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Combined images released by British police in 2018 of Alexander Petrov (L) and Ruslan Boshirov, who are suspected of carrying out an attack in the in the southern English city of Salisbury using Novichok, a military-grade nerve agent, and also the2014 Czech depot explosion. Photo: Metropolitan Police via Getty Images

Czech police on Saturday connected two Russian men suspected of carrying out a poisoning attack in Salisbury, England, with a deadly ammunition depot explosion southeast of the capital, Prague, per Reuters.

Driving the news: Czech officials announced Saturday they're expelling 18 Russian diplomats they accuse of being involved in the blast in Vrbětice, AP notes. Czech police said later they're searching for two men carrying several passports — including two with the names Alexander Petrov and Ruslan Boshirov.

  • The Czech organized crime squad said these two men suspected of the 2018 Salisbury attack "were present on Czech territory" when the Vrbetice depot exploded and that they also used "Tajik and Moldovan identities," per the Guardian.

The big picture: Two people died in the explosion in 2014 and hundreds of others were evacuated.

  • Czech officials said "unequivocal evidence" showed the 18 diplomats were spies from the Russian GRU and SVR intelligence services involved in the blast in an eastern town of Vrbětice. They were given 48 hours to leave the Czech Republic.
  • "[T]he expulsions and allegations have triggered its biggest row with Russia since the end of the communist era in 1989," Reuters noted.

What they're saying: "The Czech Republic is a sovereign state and must adequately react to those unprecedented findings," Prime Minister Andrej Babiš said, per AP.

  • "The explosion led to huge material damage and posed a serious threat to the lives of many local people, but above all it killed two of our fellow citizens, fathers of families," he added.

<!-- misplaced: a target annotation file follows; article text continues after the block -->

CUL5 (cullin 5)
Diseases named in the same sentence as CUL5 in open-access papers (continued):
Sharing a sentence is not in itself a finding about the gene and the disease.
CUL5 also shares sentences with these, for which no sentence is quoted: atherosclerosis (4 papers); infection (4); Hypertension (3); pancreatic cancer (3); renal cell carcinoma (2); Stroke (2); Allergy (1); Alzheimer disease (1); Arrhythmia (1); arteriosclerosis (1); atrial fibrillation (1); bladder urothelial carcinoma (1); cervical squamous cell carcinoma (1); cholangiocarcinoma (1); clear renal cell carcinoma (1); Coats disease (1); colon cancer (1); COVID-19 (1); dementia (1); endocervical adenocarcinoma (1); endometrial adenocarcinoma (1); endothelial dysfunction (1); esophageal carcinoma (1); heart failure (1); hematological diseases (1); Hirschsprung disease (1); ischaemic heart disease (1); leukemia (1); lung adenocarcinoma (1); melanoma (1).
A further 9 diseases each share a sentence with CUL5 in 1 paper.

The U.S. "stands with its steadfast ally, the Czech Republic," said Jennifer Bachus, chargé d'affaires at the U.S. Embassy in Prague.

  • "We appreciate their significant action to impose costs on Russia for its dangerous actions on Czech soil," she added.

The other side: Russian Foreign Ministry spokesperson Maria Zakharova said, "Prague is well aware of what will follow such tricks," AP reported, citing the RIA Novosti news agency.

  • Russia also denies any involvement in the Salisbury poisonings of Sergei Skripal, a Russian former double agent, his daughter and a British woman who died following exposure to Novichok, a military-grade nerve agent used in the attack.

Worth noting: The U.S. said this week it is sanctioning dozens of Russian officials and entities, expelling 10 diplomats from the U.S., and setting new restrictions on buying Russian sovereign debt in response to the massive SolarWinds hack of federal agencies and interference in the 2020 election.

  • Russia responded Friday, saying it will expel 10 U.S. diplomats and add eight current and former U.S. officials to its no-entry list.

Flashback: How the Skripal poisoning unfolded

Editor's note: This article has been updated with details of the suspects.

Go deeper

Updated Apr 16, 2021 - World

Russia to expel 10 U.S diplomats, ban top Biden officials in response to sanctions

Photo: Alexei Druzhinin\TASS via Getty Images

Russia will expel 10 U.S. diplomats and add eight current and former U.S. officials to its no-entry list in retaliation for sanctions that the Biden administration leveled at Moscow on Friday, Russian foreign minister Sergey Lavrov said Friday.

Why it matters: The measures come after the U.S. said it would expel 10 Russian intelligence officers operating under diplomatic cover, as part of a broad package of sanctions retaliating against the SolarWinds hack of federal agencies and Russia's interference in the 2020 election.

Apr 17, 2021 - World

Ukraine, Russia to expel diplomats amid heightened tensions

A Ukrainian flag outside the Ukrainian Consulate General building in St. Petersburg, Russia. Photo: Alexander Demianchuk\TASS via Getty Images

Russia on Saturday said it would expel a Ukrainian diplomat it accused of trying to obtain classified information, prompting Ukraine to say it would do the same to a Russian diplomat, according to Reuters.

Why it matters: The tit-for-tat expulsions come amid heightened tensions between the two countries over Russia's build-up of military personnel and equipment on Ukraine's eastern border where Ukrainian soldiers are fighting Kremlin-back separatist troops.

Pelosi's Republican playbook

Illustration: Aïda Amer/Axios

As Republicans fight among themselves, House Speaker Nancy Pelosi (D-Calif.) is showing the myriad ways she deals with the GOP herself.

Between the lines: We've seen Pelosi cut opponents off at the knees, like she did with President Trump, or pretend to forget their names, as she did to Sen. Ron Johnson (R-Wis.). Now she's feeding oppo research against her House counterpart, Minority Leader Kevin McCarthy (R-Calif.), so others can use the same harsh rhetoric to frame the Republicans as the party of dysfunction.